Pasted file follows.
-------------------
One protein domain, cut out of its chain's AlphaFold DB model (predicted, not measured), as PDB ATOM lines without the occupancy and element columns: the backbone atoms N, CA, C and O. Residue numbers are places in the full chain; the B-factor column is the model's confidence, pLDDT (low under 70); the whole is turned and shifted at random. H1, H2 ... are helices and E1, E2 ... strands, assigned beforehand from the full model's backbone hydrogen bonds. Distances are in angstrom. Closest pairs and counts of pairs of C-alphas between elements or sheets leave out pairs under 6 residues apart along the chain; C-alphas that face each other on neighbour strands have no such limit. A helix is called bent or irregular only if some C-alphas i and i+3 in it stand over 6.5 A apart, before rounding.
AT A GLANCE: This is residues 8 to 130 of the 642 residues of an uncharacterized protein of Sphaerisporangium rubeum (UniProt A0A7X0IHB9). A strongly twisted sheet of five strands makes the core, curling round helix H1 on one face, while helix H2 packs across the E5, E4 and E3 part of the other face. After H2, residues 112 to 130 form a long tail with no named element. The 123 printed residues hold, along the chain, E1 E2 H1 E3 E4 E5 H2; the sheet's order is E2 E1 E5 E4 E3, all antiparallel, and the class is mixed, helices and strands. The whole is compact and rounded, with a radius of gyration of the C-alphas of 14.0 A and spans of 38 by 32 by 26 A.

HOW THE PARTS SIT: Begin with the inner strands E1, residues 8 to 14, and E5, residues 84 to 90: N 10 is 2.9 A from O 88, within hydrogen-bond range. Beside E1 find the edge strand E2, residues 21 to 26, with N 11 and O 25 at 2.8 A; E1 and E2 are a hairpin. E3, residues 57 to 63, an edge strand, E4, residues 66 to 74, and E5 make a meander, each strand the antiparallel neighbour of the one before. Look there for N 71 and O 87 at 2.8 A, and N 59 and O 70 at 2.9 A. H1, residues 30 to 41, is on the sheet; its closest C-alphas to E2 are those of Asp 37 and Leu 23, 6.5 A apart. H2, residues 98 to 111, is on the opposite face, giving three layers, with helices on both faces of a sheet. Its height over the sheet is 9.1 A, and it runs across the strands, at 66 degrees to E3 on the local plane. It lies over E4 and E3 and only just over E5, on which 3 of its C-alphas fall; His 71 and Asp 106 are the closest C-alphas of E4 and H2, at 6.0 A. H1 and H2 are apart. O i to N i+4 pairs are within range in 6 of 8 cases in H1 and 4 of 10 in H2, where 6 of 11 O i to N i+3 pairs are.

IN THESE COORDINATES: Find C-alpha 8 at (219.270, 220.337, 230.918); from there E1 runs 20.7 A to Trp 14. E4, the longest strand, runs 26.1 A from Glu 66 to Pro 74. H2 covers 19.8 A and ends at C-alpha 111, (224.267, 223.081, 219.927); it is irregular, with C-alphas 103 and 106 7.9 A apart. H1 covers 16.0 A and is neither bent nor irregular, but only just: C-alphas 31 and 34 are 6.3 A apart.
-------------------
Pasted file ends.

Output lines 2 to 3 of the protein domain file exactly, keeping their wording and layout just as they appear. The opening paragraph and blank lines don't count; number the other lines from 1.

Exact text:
HOW THE PARTS SIT: Begin with the inner strands E1, residues 8 to 14, and E5, residues 84 to 90: N 10 is 2.9 A from O 88, within hydrogen-bond range. Beside E1 find the edge strand E2, residues 21 to 26, with N 11 and O 25 at 2.8 A; E1 and E2 are a hairpin. E3, residues 57 to 63, an edge strand, E4, residues 66 to 74, and E5 make a meander, each strand the antiparallel neighbour of the one before. Look there for N 71 and O 87 at 2.8 A, and N 59 and O 70 at 2.9 A. H1, residues 30 to 41, is on the sheet; its closest C-alphas to E2 are those of Asp 37 and Leu 23, 6.5 A apart. H2, residues 98 to 111, is on the opposite face, giving three layers, with helices on both faces of a sheet. Its height over the sheet is 9.1 A, and it runs across the strands, at 66 degrees to E3 on the local plane. It lies over E4 and E3 and only just over E5, on which 3 of its C-alphas fall; His 71 and Asp 106 are the closest C-alphas of E4 and H2, at 6.0 A. H1 and H2 are apart. O i to N i+4 pairs are within range in 6 of 8 cases in H1 and 4 of 10 in H2, where 6 of 11 O i to N i+3 pairs are.

IN THESE COORDINATES: Find C-alpha 8 at (219.270, 220.337, 230.918); from there E1 runs 20.7 A to Trp 14. E4, the longest strand, runs 26.1 A from Glu 66 to Pro 74. H2 covers 19.8 A and ends at C-alpha 111, (224.267, 223.081, 219.927); it is irregular, with C-alphas 103 and 106 7.9 A apart. H1 covers 16.0 A and is neither bent nor irregular, but only just: C-alphas 31 and 34 are 6.3 A apart.